Dun & Bradstreet’s Perspective on the OPEC Deal

Will the OPEC Deal Last?

The OPEC deal, thrashed out after months of negotiations, took sceptics by surprise with the depth of the agreed-upon cuts. The deal is the first time since the global financial crisis that OPEC has limited production of its members; on that occasion the deal only lasted for two months. Nevertheless, although markets reacted positively to the announcement, the initial price rise was rather muted with Brent Spot only finishing the trading day in London some 6.7% up on the previous day at USD49.62/b.

Dun & Bradstreet remains in the sceptical camp about the ability of the oil-producing countries to have anything than a positive short-term marginal impact on oil prices.

Although the price continued to rise in early trading to over USD52.5/b, the reaction was less euphoric than OPEC members would have hoped for, having touched this price in mid-October, when the deal was still only a rumour. Furthermore, the price remains significantly below the USD71/b mark of early December 2014.

Arguably, it appears that markets are not convinced that the deal will have anything other than a short term positive impact on the oil price. Dun & Bradstreet is sceptical about the ability of the oil producers to be able to deliver on the agreement, perhaps even from the outset of the agreement date of 1 January 2017.


What are the Highlights of the OPEC Deal?

  • Deal to start on 1 January 2017 and last for six months
  • Can be extended for a further six months
  • OPEC production to be cut back by 1.2m b/d to 32.5m/d
  • Cuts range from 4.4-4.7% against October 2016 output levels
  • Libya and Nigeria exempted
  • Iran allowed to increase its output to 3.8m b/d
  • Iraq set formal limit for first time since 1990s
  • Non-OPEC countries to cut output by 600,000 b/d, with Russia absorbing the majority at 300,000 b/d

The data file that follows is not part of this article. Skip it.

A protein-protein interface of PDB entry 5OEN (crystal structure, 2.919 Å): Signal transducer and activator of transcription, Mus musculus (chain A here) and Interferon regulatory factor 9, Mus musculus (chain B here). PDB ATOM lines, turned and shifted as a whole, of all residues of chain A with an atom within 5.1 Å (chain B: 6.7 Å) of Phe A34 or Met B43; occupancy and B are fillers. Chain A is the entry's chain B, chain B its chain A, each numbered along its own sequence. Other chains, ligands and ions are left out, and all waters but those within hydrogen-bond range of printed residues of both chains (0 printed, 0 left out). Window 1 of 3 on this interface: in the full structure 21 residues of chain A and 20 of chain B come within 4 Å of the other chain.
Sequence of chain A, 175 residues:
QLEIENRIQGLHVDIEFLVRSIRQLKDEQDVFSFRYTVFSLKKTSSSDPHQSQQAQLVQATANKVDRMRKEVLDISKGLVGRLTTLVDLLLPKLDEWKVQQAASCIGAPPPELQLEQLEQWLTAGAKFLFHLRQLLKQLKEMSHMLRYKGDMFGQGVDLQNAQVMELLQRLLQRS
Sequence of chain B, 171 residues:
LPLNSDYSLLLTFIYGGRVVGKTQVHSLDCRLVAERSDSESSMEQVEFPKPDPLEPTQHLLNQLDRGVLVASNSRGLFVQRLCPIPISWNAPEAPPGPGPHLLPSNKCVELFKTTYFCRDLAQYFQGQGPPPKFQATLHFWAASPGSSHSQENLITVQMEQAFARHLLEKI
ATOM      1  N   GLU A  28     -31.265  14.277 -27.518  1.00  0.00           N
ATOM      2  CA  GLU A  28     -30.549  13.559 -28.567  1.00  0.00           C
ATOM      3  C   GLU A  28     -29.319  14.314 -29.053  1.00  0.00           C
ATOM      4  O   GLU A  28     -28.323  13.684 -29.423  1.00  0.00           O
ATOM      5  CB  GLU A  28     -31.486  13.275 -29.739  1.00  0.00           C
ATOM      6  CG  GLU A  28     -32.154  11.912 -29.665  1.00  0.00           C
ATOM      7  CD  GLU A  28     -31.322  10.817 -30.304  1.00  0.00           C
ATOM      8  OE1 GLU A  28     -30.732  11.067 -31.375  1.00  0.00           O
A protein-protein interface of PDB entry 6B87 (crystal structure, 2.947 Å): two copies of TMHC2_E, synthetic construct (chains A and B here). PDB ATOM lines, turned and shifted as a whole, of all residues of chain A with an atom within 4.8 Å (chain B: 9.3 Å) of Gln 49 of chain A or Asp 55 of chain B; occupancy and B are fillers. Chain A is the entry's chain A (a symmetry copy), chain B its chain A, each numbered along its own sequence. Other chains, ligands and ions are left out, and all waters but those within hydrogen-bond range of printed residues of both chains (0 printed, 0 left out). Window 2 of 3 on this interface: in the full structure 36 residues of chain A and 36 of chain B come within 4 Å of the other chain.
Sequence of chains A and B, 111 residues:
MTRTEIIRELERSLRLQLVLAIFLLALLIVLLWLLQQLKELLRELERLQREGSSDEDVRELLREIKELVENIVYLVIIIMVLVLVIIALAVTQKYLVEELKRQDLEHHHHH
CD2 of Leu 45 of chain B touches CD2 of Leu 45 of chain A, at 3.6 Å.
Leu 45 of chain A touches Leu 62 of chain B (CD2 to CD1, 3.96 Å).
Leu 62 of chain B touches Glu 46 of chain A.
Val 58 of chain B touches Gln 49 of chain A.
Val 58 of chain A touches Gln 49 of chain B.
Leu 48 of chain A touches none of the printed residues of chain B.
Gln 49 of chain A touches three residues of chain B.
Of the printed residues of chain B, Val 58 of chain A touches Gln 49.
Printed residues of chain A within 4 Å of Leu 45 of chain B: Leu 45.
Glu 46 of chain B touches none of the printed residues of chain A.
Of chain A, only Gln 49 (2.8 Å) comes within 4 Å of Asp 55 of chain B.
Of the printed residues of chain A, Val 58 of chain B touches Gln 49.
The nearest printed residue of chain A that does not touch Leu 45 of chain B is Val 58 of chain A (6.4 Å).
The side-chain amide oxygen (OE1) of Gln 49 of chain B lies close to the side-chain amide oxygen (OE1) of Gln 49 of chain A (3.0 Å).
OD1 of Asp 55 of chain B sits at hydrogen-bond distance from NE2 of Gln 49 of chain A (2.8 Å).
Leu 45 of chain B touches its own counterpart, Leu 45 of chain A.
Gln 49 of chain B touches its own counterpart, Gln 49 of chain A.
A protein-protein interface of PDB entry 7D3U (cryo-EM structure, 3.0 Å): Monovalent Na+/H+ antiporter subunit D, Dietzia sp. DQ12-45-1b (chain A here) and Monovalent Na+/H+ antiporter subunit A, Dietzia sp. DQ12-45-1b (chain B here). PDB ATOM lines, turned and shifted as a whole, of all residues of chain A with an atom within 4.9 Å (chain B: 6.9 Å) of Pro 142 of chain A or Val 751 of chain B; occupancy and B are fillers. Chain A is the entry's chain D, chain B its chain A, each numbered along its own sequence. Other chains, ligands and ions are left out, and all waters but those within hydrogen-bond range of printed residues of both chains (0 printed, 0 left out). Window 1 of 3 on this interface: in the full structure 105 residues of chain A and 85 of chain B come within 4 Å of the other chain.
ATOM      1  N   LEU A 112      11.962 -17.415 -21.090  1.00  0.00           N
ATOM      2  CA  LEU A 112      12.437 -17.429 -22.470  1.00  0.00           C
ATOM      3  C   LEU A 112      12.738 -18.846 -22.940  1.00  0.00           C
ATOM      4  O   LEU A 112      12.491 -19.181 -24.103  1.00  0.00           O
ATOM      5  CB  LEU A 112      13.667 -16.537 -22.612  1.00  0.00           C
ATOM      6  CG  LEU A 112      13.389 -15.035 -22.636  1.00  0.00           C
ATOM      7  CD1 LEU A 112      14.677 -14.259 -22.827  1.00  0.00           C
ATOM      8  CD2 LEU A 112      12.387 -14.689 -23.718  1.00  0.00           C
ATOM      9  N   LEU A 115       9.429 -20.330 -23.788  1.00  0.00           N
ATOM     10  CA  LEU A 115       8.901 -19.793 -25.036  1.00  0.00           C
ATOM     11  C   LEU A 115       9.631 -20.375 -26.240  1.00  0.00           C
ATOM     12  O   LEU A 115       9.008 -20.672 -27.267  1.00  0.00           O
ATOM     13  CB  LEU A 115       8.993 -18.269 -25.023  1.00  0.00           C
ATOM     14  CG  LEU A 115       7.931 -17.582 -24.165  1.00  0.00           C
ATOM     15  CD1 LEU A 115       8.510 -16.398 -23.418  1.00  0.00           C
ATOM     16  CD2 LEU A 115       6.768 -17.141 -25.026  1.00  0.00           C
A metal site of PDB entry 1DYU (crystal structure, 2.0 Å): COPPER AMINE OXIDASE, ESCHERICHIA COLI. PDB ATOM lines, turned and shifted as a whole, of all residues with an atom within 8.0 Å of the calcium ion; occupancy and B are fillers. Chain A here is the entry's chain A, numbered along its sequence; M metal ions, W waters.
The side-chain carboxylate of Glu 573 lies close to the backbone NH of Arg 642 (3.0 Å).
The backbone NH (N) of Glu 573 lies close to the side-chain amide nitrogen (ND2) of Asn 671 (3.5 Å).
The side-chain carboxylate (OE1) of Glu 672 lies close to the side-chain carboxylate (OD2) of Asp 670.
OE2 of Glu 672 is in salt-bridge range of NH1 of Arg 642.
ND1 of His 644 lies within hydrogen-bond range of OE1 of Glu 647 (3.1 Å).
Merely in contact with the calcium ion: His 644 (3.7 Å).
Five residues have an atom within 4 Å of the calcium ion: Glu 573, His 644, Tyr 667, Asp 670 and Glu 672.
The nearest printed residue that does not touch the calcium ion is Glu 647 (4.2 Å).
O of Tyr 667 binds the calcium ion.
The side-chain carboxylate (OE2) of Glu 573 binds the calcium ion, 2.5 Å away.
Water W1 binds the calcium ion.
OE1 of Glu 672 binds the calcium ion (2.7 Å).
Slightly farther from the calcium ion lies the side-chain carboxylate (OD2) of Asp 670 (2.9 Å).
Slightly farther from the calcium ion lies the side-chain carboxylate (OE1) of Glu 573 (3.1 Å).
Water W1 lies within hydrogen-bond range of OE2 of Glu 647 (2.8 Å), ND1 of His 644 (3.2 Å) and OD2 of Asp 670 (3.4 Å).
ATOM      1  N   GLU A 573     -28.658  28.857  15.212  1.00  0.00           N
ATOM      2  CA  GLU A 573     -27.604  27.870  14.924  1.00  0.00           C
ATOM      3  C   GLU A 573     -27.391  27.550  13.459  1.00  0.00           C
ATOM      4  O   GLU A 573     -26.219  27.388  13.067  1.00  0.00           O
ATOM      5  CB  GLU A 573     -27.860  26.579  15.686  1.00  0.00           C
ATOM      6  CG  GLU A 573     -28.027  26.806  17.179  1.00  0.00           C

Dun & Bradstreet’s Perspective on the OPEC Deal:

  • Dun & Bradstreet thinks that oil prices will rise, but that any price rise will be temporary, as agreement is unlikely to be adhered to, even in the short term.
  • If the price rise does last well into 2017, winners will include the US oil and gas shale sector, green energy producers and oil-producing countries and companies. Central bankers will also benefit from the rise in prices, which will push inflation towards target.
  • Losers will be the agricultural sector, transportation sector, energy-intensive industry, oil-importing countries and consumers.


The OPEC deal may not push prices up to the USD60/b level for the following reasons:

  1. Output levels are difficult to monitor, and cheating on previous agreements has been endemic within OPEC.
  2. The deal is reliant on non-OPEC countries, in particular Russia, to adhere to their side of the agreement.
  3. Aside from Russia, it is not clear which non-OPEC countries will contribute to the deal: possibly Mexico, Brazil, Azerbaijan, Kazakhstan and Oman – but all have their own economic and political problems.
  4. The political and economic situations in Iran, Iraq and Russia make it more likely that these countries will not adhere to the agreement.
  5. Libya and Nigeria are both producing at well-below capacity, and, if the security situation stabilises, could boost production significantly
  6. OPEC oil production has increased by 4.4% from December 2015 to October 2016 (the reference point for the cuts); thus mitigating the impact of the promised cuts.
  7. Even taking into account the deal, supply is still high (97.8m b/d in October according to the IEA) in relation to demand (97.1m b/d) in Q3 2016 according to IEA data).
  8. Stocks remain high around the world, ensuring downward pressure on prices.
  9. Any short-term price rise will boost US shale oil production, thereby boosting supply and putting downward pressure on prices.

As a result, Dun & Bradstreet remains in the sceptical camp about the ability of the oil-producing countries to have anything than a positive short-term marginal impact on oil prices.